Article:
For the past thirty years parents have sought that magical school that delivers a wonderful education to a happy kid without any strain on anyone. Sadly, such schools don't exist in this state. Some charters bend the rules flagrantly about accepting all comers, managing to cherry pick the applicants for those who will succeed and make the school look good. The local school, especially the local high school, cannot do anything like that, and makes the best of the clientele it has.

The charter concept could work if everyone from the chartering district on down worked to insure that the promised education was delivered. But too often the schools are captured by a small coterie of parents and activists who want some things that should not be paid for with tax money.

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Joaquin_de_la_Mesa Sept. 16, 2013 @ 11:55 a.m.

Rebeccan, test scores are not an accurate reflection of the overall culture of any school.

That said, a quick search of River Valley charter discussed in Ms. Braun's article shows it to have a state academic performance index of 932 (out of 1000) and a 10/10 state rank.

By contrast, the nearest traditional public high school is El Capitan, which has an API of 742, and a state rank of 2/10.

Santana High School, the nearby venue for a famous school shooting, has an API of 842, and a state rank of 8/10.

El Cajon Valley has an API of 707, and a 1/10 ranking from the State.

West Hills, mentioned in the story, has an API of 807 and a state rank of 8/10.

Seems the charter experiment at River Valley is working.

*source: greatschools.org

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Rebeccan Sept. 17, 2013 @ 3:38 p.m.

@ Joaquin_de_la_Mesa I agree that they have created an environment/school population that fosters good test scores.

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ReaderReader88 Sept. 18, 2013 @ 10:49 p.m.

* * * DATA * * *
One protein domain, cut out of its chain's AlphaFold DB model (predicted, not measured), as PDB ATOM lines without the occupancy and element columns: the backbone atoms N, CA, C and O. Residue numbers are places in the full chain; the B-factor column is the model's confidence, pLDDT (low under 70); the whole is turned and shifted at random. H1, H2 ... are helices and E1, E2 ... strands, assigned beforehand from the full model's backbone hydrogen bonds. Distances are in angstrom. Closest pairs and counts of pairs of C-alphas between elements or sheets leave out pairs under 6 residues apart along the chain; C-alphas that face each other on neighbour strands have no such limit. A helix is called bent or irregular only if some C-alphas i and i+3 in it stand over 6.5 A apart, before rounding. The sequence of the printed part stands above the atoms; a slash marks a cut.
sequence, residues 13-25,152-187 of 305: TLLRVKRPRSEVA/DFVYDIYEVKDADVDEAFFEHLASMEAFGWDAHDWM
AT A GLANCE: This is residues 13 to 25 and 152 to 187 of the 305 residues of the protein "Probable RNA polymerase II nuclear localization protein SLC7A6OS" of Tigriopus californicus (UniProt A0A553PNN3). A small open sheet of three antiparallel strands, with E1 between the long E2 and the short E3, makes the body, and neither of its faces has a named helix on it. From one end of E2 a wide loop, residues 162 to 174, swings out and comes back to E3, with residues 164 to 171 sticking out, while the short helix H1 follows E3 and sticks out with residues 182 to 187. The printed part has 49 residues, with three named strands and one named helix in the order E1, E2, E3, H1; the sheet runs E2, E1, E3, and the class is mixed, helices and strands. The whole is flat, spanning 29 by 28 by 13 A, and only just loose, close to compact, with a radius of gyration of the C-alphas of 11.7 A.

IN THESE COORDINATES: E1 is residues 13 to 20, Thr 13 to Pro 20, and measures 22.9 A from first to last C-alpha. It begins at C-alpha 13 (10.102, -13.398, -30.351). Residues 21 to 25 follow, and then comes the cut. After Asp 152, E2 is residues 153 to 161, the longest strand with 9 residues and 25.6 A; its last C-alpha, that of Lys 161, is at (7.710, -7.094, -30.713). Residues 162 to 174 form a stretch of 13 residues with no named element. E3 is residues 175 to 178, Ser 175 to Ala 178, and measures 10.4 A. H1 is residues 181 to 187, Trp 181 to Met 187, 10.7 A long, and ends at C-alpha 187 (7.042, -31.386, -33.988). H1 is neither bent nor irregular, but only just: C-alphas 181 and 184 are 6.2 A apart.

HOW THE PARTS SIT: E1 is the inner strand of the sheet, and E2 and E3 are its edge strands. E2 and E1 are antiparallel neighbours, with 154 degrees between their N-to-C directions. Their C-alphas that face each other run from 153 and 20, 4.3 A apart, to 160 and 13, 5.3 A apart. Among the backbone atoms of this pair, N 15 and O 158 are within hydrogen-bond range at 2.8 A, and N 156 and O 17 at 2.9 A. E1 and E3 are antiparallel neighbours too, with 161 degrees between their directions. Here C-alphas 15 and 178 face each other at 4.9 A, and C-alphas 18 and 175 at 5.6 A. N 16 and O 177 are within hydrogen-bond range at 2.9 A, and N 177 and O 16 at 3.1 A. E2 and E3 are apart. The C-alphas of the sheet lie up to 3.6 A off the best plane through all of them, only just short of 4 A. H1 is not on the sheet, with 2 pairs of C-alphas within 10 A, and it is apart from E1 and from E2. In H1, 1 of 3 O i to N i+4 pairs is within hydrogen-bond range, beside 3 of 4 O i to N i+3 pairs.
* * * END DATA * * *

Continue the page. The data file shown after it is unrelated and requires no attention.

Interesting how the author makes a joke about "Klantee" and then chooses to send her son to a school with a 1% black student population. I doubt there is a whiter school in all of San Diego. Guess she found what makes her comfortable.

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DoingAok Sept. 28, 2013 @ 11:12 a.m.

My oldest daughter graduated from High Tech High International this past June and is now attending the University of Chicago, one of the top ten Universities in the world with an 8 percent acceptance rate. Point is… She was a student in the High Tech system for seven years.

I am completely against standardized testing in any way and wanted her to completely boycott and focus on the amazing colleges that do not require SAT, but she chose to take the SAT just once with zero test preparation. She did well enough to get into UChic with her entire education coming from HT. Not to mention her writing skills, internships from her Junior year and experience from her Senior project.

School is what you make of it just like life. A commendable skill!

For those extra interested in our experience: What I love about my Kids High Tech High Education… Diversity (ethnically, socioeconomically, religious), Vibrant teachers who want to be there, Junior month long internships (turned into a unique job for my daughter), Amazing projects that challenge my kids, Many opportunities to speak in front of large groups of people, Group projects that teach kids how to deal with difficult group members.

I really could go on and on, but I will leave it at that!

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mom2boys Sept. 28, 2013 @ 5:32 p.m.

I am quite astonished at the inaccuracies in this article. ( Shame on you San Diego Reader.) Clearly, this is a case of sour grapes. The author spent an hour, maybe two, at an introductory meeting. She knows absolutely nothing about our school beyond the basics and is counting some reviews on Great Schools as fact. To say that only 1% is college ready is beyond ridiculous. After all the negative remarks she makes, she ends the article by being in a panic that her son didn't get in? After all the grousing, I am surprised she wanted her son to go to HTHI at all....unless, she didn't really believe what she later wrote in the above article.